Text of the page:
Code runs on Windows 7 but not Vista?

This is a discussion on Code runs on Windows 7 but not Vista? within the C++ Programming forums, part of the General Programming Boards category; The program below works fine on Windows 7 Home Edition. It just copies a couple of files from one location ...

  1. #1
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    Code runs on Windows 7 but not Vista?

    The program below works fine on Windows 7 Home Edition. It just copies a couple of files from one location to another, renaming them in the process. As you can see, messages are printed to the screen to tell the user what is happening.

    Originally, the program used the CopyFile lines that are now commented out. On W7, the program worked just fine, copying 2 mdb files from the mmtp folder to c:\ with new names. I was happy. (I'm a newbie at C++...for me this was a significant achievement.)

    I wanted to make sure the program was portable so I copied the program to my Vista. It printed the messages just fine. But it did not copy the files. So I created the program from scratch on the Vista. (I have Visual C++ Express 2010 on both machines. The builds were sucessful on both machines with each trial.) I made sure the folder and files existed. Once more, it printed the messages, but didn't copy the files.

    Stumped, I decided to replace the copyfile lines with the system copy lines you see in use below. Once again, the messages printed, but instead of copying files, the program printed this: The system cannot find the file specified. Not what I expected but it's a clue, right? Still, I don't understand why the program couldn't see the files.

    Finally, I copied the mdb file to c:\ and tried again. Still no copying, but I got a new message "Access denied". Wow, another clue. The program can see the files now but can't copy them. Aghh! I'm not asking for much...just to copy a couple of files.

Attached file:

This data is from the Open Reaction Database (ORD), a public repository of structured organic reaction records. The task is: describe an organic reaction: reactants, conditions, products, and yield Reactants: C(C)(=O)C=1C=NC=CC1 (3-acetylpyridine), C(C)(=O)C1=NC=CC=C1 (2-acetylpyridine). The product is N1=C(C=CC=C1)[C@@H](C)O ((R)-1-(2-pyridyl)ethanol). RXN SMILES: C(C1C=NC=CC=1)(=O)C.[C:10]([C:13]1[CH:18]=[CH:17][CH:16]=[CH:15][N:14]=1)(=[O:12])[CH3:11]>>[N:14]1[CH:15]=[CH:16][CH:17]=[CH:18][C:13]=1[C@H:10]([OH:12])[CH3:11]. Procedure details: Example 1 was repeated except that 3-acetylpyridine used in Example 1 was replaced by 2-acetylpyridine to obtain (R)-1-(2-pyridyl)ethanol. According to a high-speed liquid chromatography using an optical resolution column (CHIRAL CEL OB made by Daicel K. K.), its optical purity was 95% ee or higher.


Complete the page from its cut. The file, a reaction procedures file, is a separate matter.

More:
It seems it's not the code but something about Vista or the environment. Now you're where I am now. Actually, I hope you're not where I am because I don't have any idea what to do next and would appreciate your help.

    Thanks so much for any ideas.

    gk

    Code:
    #include <iostream>
    #include <stdlib.h>
    #include <io.h>
    #include <Windows.h>
    
    using std::cout;
    using std::endl;
    int main()
    
    {
        cout << "Preparing to copy..." << endl;
    	  cout << endl;
        cout << "Copying main database" << endl;
    	system("copy C:\\Consumer.mdb c:\\Austin.mdb");
      //CopyFile("c:/mmtp/consumer.mdb","c:/Austin.mdb",FALSE);
    
         cout << "Copying license file" << endl;
     	system("copy C:\\Consumer.mdb c:\\Austin.mdb");
     //CopyFile("c:/mmtp/db8.mdb","c:/license.mdb",FALSE);
      cout << endl;
      cout << "Files copied" << endl;
    		 system("pause");
    return 0;
    }

  2. #2
    Captain Crash brewbuck's Avatar
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    Vista's UAC sucked.
    Code:
    //try
    //{
    	if (a) do { f( b); } while(1);
    	else   do { f(!b); } while(1);
    //}

  3. #3
    and the hat of wrongness Salem's Avatar
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    Try copying files in your own user area, say
    C:/Users/me/Documents

    CopyFile("C:/Users/me/Documents/db8.mdb","C:/Users/me/Documents/license.mdb",FALSE);

    It's also worth reading the manual -> CopyFile Function (Windows)
    Mostly to see what status it returns, and whether getLastError will give you more information than "it doesn't work".

    Most programs are no longer allowed to write files at will anywhere on the file system.
    If you dance barefoot on the broken glass of undefined behaviour, you've got to expect the occasional cut.
    If at first you don't succeed, try writing your phone number on the exam paper.
    I support http://www.ukip.org/ as the first necessary step to a free Europe.

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    It was so simple